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I am looking for a positive adjective to describe a conversation motivated between objects or ideas of different orders? 'Incommensurate', 'unlikely' et c. come to mind, but is there a positive adjective that appreciates the ingenuity of it?

In short, to institute a creative comparison between apples and oranges is a __________ comparison.

  • How about "original" or "unique"? I would of course do away with one of the instances of the word "comparison" to avoid repetition: "It'd be original/unique to institute a creative comparison between apples and oranges." – Gustavson Feb 22 '17 at 2:47
  • you could just call it an interesting comparison. – Jim Feb 22 '17 at 4:36
  • Isn't creative the word you are looking for? – jxh Feb 22 '17 at 22:10
  • All these words work as qualifications for the comparison, yes. That is why the question itself identifies 'unlikely' as a possible option. However, I am looking for an accurate, if not technical, description of the comparison. Thanks. – FenceSitter Feb 23 '17 at 8:31
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Unexpected.

not expected; unforeseen; surprising: an unexpected pleasure; an unexpected development. (http://www.dictionary.com/browse/unexpected)

You can also choose one of many thesaurus entries at unexpected.

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At the heart of Hegel's philosophy is the reconciliation of two contradictory ideas -- thesis and antithesis -- by means of the Hegelian dialectic [Wikipedia], the result being synthesis. In your case, one can think of "apples" as the thesis and "oranges" as the antithesis.

OD:

dialectic: enquiry into metaphysical contradictions and their solutions.

synthesis: (in Hegelian philosophy) the final stage in the process of dialectical reasoning, in which a new idea resolves the conflict between thesis and antithesis [emphasis added]

Your example:

To institute a creative comparison between apples and oranges is a dialectical comparison.

The resulting synthesis is that apples and oranges are both fruits.

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    What's with the down vote? Without an explanation, total BS. – Richard Kayser Feb 22 '17 at 6:04
  • I didn't downvote, but I don't like "synthesis" for this because just comparing apples and oranges doesn't mean that the final stage of dialectical reasoning has happened yet. Right now, we just have two weird things being compared. Also note, if I had downvoted, with an aggressive question like this, I'd probably be less likely to provide an explanation, since I'd be afraid the person who wrote "total BS" might fly off the handle. Which I've never seen you do -- but maybe others don't know that. – aparente001 Feb 23 '17 at 6:30
  • @aparente001 Haven't had much time for ELU lately. My comment is not so much flying off the handle as telling it like it is -- as I see it, of course. :-) The question is vague, but I considered apples and oranges metaphors for antithetical ideas not obviously reconcilable; I did this based on the OP's use of the word "incommensurate", which made me think of Hegel's thesis and antithesis. And my answer was "dialectic", not synthesis. Perhaps I made the mistake of reading more into the question than was warranted. Anyway, thanks for the comment. I hope all is well with you and yours. – Richard Kayser Feb 23 '17 at 7:07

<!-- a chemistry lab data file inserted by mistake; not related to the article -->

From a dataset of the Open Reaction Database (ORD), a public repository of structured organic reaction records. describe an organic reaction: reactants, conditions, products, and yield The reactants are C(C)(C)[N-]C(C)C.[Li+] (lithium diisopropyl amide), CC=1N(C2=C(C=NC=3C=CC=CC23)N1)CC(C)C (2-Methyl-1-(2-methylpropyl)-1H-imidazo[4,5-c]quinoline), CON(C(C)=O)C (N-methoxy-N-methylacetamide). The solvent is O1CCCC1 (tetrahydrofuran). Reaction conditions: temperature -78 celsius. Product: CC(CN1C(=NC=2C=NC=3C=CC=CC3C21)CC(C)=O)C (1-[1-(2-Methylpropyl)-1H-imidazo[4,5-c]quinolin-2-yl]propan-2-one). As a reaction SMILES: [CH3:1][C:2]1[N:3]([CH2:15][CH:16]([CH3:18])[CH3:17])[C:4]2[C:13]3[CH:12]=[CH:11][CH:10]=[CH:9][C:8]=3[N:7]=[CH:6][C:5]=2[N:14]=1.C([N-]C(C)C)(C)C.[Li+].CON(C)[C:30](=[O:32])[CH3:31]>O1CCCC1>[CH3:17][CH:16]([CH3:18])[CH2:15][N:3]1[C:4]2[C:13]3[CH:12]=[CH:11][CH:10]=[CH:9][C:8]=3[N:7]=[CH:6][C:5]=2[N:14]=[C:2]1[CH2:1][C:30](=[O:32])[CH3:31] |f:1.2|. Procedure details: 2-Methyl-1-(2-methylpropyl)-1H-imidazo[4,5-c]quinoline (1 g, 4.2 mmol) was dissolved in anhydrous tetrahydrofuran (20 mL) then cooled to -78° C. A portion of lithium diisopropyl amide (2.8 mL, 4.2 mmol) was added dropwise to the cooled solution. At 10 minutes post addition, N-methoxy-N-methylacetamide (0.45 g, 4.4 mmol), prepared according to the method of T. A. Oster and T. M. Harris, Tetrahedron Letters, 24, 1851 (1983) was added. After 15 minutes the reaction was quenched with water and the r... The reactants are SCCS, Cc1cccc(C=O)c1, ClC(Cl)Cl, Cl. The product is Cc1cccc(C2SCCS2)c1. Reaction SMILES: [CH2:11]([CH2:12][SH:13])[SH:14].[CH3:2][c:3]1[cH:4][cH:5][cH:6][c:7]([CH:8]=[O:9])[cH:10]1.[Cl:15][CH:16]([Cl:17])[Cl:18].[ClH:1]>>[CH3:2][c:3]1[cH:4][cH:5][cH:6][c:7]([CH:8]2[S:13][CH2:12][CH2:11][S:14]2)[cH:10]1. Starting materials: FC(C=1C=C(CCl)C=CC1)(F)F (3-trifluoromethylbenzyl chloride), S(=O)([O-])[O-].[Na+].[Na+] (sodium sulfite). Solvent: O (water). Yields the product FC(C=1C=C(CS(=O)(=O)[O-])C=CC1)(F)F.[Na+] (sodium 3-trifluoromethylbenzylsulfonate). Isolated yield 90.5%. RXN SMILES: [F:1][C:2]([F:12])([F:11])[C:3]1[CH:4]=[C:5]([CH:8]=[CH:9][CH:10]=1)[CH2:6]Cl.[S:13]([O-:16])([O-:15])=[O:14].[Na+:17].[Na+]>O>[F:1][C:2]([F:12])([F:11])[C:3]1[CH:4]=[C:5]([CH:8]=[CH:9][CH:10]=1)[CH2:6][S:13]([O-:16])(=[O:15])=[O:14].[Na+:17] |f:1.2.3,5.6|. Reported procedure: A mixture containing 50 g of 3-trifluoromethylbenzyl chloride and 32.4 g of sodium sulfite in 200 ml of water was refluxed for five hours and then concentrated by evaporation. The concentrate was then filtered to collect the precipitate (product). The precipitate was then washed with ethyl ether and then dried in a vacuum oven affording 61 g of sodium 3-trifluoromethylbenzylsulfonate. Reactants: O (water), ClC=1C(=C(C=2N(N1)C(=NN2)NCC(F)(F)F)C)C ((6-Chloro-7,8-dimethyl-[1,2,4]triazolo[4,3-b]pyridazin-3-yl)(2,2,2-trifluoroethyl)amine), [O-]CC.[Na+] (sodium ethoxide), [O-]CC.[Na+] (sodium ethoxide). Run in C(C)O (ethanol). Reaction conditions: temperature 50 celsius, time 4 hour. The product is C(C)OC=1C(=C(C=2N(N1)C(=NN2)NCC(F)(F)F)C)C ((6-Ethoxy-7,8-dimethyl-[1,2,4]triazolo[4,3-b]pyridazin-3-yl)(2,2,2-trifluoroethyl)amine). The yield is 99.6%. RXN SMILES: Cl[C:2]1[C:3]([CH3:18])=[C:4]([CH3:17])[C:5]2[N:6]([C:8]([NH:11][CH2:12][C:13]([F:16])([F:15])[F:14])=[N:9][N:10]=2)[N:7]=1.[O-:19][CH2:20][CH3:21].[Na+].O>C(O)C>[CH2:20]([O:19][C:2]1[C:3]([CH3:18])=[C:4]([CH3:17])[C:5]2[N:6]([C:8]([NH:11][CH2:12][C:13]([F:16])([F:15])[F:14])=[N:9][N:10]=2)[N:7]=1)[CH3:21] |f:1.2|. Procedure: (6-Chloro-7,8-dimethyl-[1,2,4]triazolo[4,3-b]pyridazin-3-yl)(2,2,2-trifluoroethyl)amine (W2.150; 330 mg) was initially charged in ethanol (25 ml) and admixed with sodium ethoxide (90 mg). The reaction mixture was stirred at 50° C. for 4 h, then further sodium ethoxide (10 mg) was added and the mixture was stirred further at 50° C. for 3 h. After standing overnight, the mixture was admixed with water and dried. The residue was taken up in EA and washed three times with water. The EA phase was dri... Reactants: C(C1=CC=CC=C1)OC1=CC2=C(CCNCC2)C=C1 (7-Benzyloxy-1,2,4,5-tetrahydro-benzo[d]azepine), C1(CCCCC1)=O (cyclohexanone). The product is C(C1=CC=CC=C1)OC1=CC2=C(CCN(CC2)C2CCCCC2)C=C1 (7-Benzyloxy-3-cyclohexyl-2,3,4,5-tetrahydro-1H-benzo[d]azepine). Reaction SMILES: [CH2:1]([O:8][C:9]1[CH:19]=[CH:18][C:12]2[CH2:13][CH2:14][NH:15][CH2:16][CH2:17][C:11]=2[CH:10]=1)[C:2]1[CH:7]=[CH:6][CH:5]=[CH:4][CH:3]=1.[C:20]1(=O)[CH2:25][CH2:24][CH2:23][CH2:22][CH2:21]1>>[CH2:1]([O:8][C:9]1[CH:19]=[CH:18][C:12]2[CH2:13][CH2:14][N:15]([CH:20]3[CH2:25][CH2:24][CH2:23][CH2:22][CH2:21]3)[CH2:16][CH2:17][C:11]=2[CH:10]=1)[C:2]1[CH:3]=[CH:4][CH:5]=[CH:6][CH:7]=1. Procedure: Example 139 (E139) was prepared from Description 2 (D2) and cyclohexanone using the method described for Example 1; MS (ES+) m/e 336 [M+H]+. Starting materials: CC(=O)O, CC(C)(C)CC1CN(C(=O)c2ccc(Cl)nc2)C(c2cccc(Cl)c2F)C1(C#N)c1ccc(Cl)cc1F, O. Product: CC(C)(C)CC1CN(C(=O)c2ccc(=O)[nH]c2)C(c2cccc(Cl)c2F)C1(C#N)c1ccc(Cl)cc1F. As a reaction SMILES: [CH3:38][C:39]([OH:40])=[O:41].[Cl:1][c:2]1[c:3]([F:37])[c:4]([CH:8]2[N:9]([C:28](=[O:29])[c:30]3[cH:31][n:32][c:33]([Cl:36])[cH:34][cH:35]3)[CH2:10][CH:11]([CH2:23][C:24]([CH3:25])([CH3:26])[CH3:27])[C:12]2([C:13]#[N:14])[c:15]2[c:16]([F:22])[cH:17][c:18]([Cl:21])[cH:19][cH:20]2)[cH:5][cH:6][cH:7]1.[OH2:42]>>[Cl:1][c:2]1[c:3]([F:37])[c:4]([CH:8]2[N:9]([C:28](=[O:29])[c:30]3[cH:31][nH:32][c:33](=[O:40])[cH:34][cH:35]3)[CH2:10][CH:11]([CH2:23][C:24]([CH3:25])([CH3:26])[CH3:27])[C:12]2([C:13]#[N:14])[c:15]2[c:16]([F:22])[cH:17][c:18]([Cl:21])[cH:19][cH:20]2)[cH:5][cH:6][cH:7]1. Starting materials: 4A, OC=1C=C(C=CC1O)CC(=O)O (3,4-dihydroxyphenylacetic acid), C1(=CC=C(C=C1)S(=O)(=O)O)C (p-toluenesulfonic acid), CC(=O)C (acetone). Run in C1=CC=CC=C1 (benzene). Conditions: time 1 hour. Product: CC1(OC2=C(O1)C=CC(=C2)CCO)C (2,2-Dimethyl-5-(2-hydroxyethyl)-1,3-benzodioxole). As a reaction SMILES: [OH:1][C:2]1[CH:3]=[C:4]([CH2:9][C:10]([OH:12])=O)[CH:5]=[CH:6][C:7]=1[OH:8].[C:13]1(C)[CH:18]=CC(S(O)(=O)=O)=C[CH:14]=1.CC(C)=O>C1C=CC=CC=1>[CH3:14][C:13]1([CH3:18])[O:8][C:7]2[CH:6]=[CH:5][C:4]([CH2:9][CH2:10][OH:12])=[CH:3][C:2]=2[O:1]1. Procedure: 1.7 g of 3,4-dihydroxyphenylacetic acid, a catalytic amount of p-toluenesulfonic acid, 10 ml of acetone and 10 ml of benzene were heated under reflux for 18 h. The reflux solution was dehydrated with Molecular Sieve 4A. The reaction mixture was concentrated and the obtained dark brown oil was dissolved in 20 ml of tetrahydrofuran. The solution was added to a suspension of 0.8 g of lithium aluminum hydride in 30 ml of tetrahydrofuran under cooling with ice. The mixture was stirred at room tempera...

• @RichardKayser, you didn't read too much. It was closer to what I was looking for, because the question does come from a humanities context. I was reading an essay that compares video and migration, using 'movement' as a conceptual metaphor, and I wanted to make a generalised statement about what the humanities makes possible with such comparisons. The other answers supply words to qualify them, but your answer comes closest to the accurate description that I was looking for. I am not quite willing to settle for dialectic, though. :) – FenceSitter Feb 23 '17 at 8:28
  • @FenceSitter Understood. Thanks for the comment. Our goal as users is to meet your need. – Richard Kayser Feb 24 '17 at 1:34
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These words come to mind as underscoring the capacity of this unlikely comparison to draw out some insight through analogical reasoning or mapping of the source domain (the orange) onto the target domain (the lemon) or vice versa.

  • unprecedented
  • remarkable
  • singular
  • creative eccentric / offbeat / extra-ordinary
  • refreshing
  • illuminating
  • disfiguring/refiguring
  • mind-bending

Each one of these positive adjectives alludes a contrast between two opposites, states, or realms. That tension between realms evokes the disparity between the domains or 'orders' of your comparison. They highlight the positive nature not only of this comparison, but of distant comparisons in general, which force a shift in perspective.

Words that highlight instead the playfulness of a distant comparison:

  • 'playful' itself (not good for the apple/orange contrast because that example in particular is cliche)
  • jocular
  • sprightly (similar to refreshing)
  • whimsical

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